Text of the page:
State Senator Mary Lazich (R-New Berlin) represents parts of four counties: Milwaukee, Waukesha, Racine, and Walworth. Her Senate District 28 includes New Berlin, Franklin, Greendale, Hales Corners, Muskego, Waterford, Big Bend, the town of Vernon and parts of Greenfield, East Troy, and Mukwonago. Senator Lazich has been in the Legislature for more than a decade. She considers herself a tireless crusader for lower taxes, reduced spending and smaller government.
We can put a man on the moon, create a computer chip the size of a human white blood cell capable of storing the Declaration of Independence, and develop a device that propels a blade of water to penetrate steel that our troops use to disable improvised explosive devices.
Yet...we cannot vote online?
Seems like a logical question. Internet users make purchases, banking transactions, pay bills, and send various communications across the globe. However, when it comes to elections, hitting the send button has yet to be perfected. Given a recent experiment in the nation’s capital, the notion of online voting should probably be sent back to the drawing board.
The plan was called Digital Vote by Mail, a never-before attempted technology. Overseas voters could receive, print and mail their ballot. A voter could opt to also digitally mark and return a ballot.
Between September 24, 2010 and September 30, 2010, Digital Vote by Mail was given a practice run with testers logging in as fictitious voters, requesting and submitting absentee ballots.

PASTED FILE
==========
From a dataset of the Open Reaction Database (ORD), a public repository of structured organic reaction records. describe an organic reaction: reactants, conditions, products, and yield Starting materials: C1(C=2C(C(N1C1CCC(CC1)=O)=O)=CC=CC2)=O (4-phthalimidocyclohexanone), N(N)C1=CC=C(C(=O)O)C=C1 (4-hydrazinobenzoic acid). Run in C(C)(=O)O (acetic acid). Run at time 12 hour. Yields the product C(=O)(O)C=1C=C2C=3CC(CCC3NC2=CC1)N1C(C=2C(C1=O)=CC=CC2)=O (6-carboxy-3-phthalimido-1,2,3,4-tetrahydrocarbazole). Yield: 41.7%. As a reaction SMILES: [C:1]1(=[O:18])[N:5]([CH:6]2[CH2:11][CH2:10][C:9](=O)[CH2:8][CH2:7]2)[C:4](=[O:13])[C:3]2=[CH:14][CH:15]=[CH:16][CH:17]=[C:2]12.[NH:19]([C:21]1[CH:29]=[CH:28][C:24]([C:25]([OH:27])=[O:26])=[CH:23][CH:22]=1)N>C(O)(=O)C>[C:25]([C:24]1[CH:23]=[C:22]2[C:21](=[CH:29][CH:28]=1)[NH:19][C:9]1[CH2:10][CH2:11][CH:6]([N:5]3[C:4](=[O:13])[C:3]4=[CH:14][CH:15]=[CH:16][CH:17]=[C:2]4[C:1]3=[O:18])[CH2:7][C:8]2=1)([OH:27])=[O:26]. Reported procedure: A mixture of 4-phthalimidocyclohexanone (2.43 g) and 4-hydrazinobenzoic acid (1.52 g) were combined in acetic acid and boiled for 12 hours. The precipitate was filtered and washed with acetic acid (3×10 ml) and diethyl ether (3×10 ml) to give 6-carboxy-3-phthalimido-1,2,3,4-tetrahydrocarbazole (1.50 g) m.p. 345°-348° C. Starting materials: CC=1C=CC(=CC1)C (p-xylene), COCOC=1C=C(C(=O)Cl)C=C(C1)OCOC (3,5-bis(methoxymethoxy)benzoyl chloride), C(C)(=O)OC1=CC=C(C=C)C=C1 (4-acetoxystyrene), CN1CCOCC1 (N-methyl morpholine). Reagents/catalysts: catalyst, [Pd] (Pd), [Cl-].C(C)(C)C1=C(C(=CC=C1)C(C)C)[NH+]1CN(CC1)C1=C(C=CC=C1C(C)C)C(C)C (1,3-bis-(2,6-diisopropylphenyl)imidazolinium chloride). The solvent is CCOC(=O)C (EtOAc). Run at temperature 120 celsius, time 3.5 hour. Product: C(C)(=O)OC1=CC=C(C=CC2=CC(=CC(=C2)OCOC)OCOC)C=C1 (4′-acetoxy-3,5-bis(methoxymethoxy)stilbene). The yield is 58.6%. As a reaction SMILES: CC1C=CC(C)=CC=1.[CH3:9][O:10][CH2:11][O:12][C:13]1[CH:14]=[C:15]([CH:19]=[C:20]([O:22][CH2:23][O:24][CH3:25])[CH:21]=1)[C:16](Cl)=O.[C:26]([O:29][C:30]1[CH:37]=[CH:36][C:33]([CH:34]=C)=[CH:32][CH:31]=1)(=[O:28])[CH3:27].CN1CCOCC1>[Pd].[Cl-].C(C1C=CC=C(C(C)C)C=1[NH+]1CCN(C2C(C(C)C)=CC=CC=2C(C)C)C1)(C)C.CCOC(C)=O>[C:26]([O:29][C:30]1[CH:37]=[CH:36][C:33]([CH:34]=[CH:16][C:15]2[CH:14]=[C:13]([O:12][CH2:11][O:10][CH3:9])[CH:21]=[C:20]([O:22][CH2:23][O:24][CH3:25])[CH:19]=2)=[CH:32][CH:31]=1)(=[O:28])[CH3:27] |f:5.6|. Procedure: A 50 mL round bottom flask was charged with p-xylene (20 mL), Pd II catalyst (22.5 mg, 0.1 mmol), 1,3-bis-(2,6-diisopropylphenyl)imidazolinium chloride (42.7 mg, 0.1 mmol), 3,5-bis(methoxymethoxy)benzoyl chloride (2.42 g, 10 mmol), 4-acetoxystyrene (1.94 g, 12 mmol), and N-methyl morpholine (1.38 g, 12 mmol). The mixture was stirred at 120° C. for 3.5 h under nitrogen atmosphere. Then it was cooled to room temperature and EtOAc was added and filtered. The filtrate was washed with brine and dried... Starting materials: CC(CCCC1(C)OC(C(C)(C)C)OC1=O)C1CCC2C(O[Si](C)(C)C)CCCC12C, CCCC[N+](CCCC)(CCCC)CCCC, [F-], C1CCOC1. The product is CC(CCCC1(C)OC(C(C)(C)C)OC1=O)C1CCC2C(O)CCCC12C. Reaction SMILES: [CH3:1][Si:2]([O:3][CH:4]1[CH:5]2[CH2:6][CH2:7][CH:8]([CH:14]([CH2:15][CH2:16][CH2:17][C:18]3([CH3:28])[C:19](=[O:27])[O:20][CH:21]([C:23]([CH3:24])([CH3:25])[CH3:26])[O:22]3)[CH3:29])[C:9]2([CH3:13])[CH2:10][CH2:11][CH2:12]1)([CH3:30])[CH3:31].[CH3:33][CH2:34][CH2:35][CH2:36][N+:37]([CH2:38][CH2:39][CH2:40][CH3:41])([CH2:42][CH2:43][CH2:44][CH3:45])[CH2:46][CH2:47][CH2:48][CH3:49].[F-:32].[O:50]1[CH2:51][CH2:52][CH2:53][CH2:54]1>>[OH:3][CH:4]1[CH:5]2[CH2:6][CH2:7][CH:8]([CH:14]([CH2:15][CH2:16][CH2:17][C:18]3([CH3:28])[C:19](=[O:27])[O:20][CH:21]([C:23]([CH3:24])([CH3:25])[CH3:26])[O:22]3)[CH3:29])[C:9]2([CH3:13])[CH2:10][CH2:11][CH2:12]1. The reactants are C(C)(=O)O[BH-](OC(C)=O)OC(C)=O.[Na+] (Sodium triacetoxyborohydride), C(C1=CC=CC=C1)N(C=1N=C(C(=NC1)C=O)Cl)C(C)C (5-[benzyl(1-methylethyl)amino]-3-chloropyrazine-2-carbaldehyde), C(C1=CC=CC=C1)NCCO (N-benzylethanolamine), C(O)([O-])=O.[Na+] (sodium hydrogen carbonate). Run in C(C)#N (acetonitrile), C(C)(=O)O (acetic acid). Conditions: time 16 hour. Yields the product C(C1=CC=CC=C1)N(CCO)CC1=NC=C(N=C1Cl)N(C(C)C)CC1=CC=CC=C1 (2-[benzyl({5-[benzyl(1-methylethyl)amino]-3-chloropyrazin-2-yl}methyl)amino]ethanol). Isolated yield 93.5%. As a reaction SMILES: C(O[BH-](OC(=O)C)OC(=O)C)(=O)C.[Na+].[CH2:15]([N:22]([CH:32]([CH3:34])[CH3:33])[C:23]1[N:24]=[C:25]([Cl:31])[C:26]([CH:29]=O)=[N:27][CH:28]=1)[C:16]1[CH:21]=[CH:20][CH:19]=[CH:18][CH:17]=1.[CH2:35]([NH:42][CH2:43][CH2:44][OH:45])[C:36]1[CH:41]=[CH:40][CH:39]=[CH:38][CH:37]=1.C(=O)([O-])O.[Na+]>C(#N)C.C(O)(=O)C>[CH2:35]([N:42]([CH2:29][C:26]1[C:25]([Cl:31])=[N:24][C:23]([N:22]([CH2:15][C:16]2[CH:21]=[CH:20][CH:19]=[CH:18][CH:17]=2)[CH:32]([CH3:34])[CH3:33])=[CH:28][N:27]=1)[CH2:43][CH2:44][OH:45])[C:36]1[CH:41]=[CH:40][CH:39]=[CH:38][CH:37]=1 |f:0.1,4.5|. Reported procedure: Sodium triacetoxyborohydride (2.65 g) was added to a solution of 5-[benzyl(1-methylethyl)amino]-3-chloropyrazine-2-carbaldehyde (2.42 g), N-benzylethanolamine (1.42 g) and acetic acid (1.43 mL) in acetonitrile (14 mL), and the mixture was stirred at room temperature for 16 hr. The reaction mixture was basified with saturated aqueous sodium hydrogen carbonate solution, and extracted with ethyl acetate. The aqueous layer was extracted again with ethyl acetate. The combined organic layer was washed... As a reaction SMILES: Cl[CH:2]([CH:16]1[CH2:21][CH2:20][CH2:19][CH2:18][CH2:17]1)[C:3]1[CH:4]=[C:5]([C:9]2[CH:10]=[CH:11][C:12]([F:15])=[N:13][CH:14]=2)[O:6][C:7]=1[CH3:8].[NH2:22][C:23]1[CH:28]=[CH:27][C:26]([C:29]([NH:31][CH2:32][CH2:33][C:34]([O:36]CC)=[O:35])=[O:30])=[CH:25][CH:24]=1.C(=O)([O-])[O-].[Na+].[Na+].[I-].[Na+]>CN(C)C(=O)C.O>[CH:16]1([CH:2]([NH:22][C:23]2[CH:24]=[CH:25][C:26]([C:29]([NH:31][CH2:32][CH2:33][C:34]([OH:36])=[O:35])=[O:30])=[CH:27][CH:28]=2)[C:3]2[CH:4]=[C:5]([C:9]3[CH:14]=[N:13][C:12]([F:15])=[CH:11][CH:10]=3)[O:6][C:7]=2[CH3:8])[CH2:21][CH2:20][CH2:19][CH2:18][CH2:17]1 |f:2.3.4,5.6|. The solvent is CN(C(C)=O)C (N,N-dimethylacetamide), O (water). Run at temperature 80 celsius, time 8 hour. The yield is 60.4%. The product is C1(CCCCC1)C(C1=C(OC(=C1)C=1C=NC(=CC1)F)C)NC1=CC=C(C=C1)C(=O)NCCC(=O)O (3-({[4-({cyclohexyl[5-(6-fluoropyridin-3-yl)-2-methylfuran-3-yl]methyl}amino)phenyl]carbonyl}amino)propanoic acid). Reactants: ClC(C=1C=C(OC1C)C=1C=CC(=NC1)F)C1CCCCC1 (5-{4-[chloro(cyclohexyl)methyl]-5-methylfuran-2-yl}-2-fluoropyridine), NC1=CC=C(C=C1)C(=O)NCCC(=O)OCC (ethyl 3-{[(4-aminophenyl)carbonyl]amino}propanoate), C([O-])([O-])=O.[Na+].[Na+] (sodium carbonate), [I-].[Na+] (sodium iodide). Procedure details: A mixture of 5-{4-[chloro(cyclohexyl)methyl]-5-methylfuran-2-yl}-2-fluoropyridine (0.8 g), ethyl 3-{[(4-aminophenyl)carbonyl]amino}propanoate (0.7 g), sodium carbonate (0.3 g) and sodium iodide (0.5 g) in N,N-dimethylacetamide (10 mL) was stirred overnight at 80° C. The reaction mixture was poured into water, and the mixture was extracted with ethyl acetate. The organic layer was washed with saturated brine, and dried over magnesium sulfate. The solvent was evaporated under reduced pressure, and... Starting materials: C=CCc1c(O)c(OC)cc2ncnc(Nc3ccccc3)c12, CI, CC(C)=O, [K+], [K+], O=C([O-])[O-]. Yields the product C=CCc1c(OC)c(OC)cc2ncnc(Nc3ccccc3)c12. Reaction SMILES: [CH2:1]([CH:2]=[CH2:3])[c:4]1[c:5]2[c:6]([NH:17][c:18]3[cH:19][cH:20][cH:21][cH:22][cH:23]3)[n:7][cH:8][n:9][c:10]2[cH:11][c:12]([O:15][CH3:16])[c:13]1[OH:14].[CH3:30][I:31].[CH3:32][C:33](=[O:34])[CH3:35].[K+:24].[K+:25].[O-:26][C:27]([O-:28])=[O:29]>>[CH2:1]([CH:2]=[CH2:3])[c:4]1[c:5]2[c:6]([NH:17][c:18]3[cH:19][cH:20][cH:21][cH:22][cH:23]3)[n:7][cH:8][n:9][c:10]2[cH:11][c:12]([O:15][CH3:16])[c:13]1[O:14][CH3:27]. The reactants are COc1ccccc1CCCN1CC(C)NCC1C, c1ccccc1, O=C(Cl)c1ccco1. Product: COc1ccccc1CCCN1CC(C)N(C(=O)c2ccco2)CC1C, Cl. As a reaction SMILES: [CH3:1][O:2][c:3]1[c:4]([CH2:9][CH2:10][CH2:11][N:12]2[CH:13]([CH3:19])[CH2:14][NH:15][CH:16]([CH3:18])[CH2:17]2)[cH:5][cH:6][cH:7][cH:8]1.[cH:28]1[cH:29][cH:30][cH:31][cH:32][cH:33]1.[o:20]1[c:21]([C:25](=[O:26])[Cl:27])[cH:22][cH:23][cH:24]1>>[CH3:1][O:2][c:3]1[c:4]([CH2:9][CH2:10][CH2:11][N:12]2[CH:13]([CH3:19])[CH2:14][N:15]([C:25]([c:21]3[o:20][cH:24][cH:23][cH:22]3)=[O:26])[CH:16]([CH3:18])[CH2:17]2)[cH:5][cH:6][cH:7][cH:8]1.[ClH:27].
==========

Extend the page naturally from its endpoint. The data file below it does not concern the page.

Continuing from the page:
Something went wrong two days into the weeklong testing period.
Computer scientists at the
“Hail! to the victors valiant
Hail! to the conqu'ring heroes
Hail! Hail! to
The leaders and best!’
Instead of test ballots, election officials got the
Quite a funny gag, except University of Michigan professor J. Alex Halderman testified in Washington D.C. about the hacking, he produced, according to Stateline.org, “937 pages of names, addresses and PIN numbers of test voters who had signed up to try out the system. Had it been a real election, Halderman said, he could have changed the votes on ballots or revealed voters’ supposedly secret choices on the Internet. Additionally, Halderman’s crew wasn’t the only one rooting around in the D.C. system. They noticed other attacks occurring, originating in
Online voting supporters are unwavering, pointing to
Stateline.org submits a most salient argument about this ongoing debate:
“Nobody doubts that states can safely use the Internet to reduce the time it takes to send ballots out. The question is whether voters can return those ballots online without the risk of hackers tampering with the results.”
July 23, 2009, I testified before a Government Accountability Board (GAB) public hearing at
“The Government Accountability Board, in its own report during March of this year admits there are drawbacks. The Board cited a Caltech/MIT report that raised worries about absentee and mail-in voting including the potential for voters being coerced because privacy could be compromised, for example, by family or staff at a nursing home. There are also concerns about mail security and voter fraud. The possibility of uncounted, unmarked, or spoiled absentee ballots was also mentioned in the report.
Expanding early voting has the potential of catching on and becoming popular. However, if such a system were to be implemented, every precaution must be taken to prevent fraud. As for me, one of the best changes we could and should make to our election process is to require a photo ID to vote.”
Ultimately, the GAB recommended against early voting and instead advocated improvements in
The same caution about early voting needs to be exercised about online voting.